I just got my BMC V3 motor from Ilia aka ebikes_sf for a good price
without the ridiculous markups I have come to associate with other vendors BMC products. I've been wanting to build one of these 1000w motors since I first saw a youtube of one advertised as the 'black lightening'. I have heard impressive reports of speed, torque, and effeciency at low voltages (like 33mph@36v
), and I look forward to discovering that for myself. Then I look forward to pushing those limits, maybe as far as 120v with a Kelly Controller.
As a carryover from my ICE days, I am a big believer in stealth. Big loud motors attract attention, which is fine for show, but not so much when you want to push the limits. This compact motor should help with stealth, and I hope it is not too much noisier than hub motors. It comes in gloss black, and I have a spare gloss black Tidalforce IO Cruiser frame, so I decided to go for a 'blackout' bike, trying to make everything possible gloss black. I also wanted a WIDE rim, to put the best possible patch on the ground, and make the most of the 2.5" Maxxis Hookworms that have become my standard. Ilya suggested the Alex DX32 downhill rim, a whopping 39mm wide, a bit heavy for some downhillers but built like a tank making it a great choice for ebikes. In the pics below, the flash makes some of the gloss black spokes look silver, but they are black. I have a few questions for wheel-builders.
Ilia is just lacing wheels to help people out, he isn't a full-time wheel builder. I noticed that he missed the 'key' spoke and the spokes 'V' right where the air valve hits, instead of being open for easy access. I also noticed that onh all of my other hub motors, where the spokes cross they are bent over each other, and I thought that had something to do with distrbuting tension and making the wheel stronger. In this case, the spokes are not bent over each other at the cross, there is actually a gap between them. Given that I intend to subject this motor to some pretty heavy stresses, should I re-lace the wheel so that the spokes cross? If I do so, will I need longer spokes?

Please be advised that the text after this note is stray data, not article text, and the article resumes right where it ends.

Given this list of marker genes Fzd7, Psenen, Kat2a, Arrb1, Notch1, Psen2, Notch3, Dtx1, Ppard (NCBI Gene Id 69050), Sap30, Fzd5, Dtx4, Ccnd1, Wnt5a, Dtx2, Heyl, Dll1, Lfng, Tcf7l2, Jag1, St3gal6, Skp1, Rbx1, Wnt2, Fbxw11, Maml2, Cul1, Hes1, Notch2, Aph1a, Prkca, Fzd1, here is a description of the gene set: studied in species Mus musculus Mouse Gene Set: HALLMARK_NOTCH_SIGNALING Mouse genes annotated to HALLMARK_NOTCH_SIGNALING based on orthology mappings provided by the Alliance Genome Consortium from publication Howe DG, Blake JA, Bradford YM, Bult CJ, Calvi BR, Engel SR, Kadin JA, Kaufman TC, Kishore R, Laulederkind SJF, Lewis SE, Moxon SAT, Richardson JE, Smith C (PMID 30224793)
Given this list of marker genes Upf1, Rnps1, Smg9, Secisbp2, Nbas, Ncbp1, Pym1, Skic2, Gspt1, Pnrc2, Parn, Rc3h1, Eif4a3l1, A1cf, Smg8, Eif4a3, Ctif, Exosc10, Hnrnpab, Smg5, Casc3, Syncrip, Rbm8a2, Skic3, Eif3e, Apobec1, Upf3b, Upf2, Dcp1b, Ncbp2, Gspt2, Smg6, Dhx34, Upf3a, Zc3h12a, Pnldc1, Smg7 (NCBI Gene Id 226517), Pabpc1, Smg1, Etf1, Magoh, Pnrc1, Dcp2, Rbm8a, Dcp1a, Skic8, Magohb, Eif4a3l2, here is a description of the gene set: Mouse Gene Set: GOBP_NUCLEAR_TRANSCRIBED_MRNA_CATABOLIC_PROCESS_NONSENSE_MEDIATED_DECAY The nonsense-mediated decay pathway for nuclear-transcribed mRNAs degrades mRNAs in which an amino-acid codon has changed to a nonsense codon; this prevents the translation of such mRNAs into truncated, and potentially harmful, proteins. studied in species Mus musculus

I wanted to match the front wheel to the rear wheel, so Ilia supplied me with another Alex DX32 rim. I like the Rock Shox Boxxer fork I used on my xtracycle, so I bought another one used on ebay, with black lowers. It was cheap but It needs a rebuild, and I think I will pirate the black crowns from the xtracycle to keep to the blackout theme (anyone know where I can source a cheap uncut steerer tube/crown for Boxxers?). Since the Boxxer uses a 20mm-through-axle wheel, I sourced a 20mmAdventure Components Aircooler hub to complete the picture. Now I j[img]ust need gloss black spokes, and to rebuild the fork, and I'll have a front end.
For the meantime, I'm going to use the stock forks and experiment with this motor to see what it can do. I'll grab one of my spare 72v LiFe packs and use it to test these controllers with the hub - a generic Crystalyte 72v25a analog controller to start. This should supply close to 2kw to the this 1kw motor, and we'll see what's what.
Then I'll try one of the 'knuckles' 72v50a infineons I have had sitting around, and see how it handles 4kw. I read some folks were having problems with these heating up on V3s, and I wonder if it was just the resistance head from the phase wires. I'll clip the skinny OEM phase wires on the motor as short as I dare, and solder on some 8gau leads instead. I'll still have the measly 14gau wires going into the hub, but they will be a very short run, and I hope the 8gau will help bleed off some of the heat from them.
If the motor still feels strong, and the frame feels like it is handling it well, and I am feeling daring, I'll move on to the Kelly, and maybe up to 120v. I might recruit an experienced motorcycle rider with protective gear and a full-face helmet to volunteer for 120v test runs. I am very curious to see what this motor can do at 120v, but 45mph made me nervous and this promises to go much faster.
Please forgive the shrunken pics that get stuck at the end: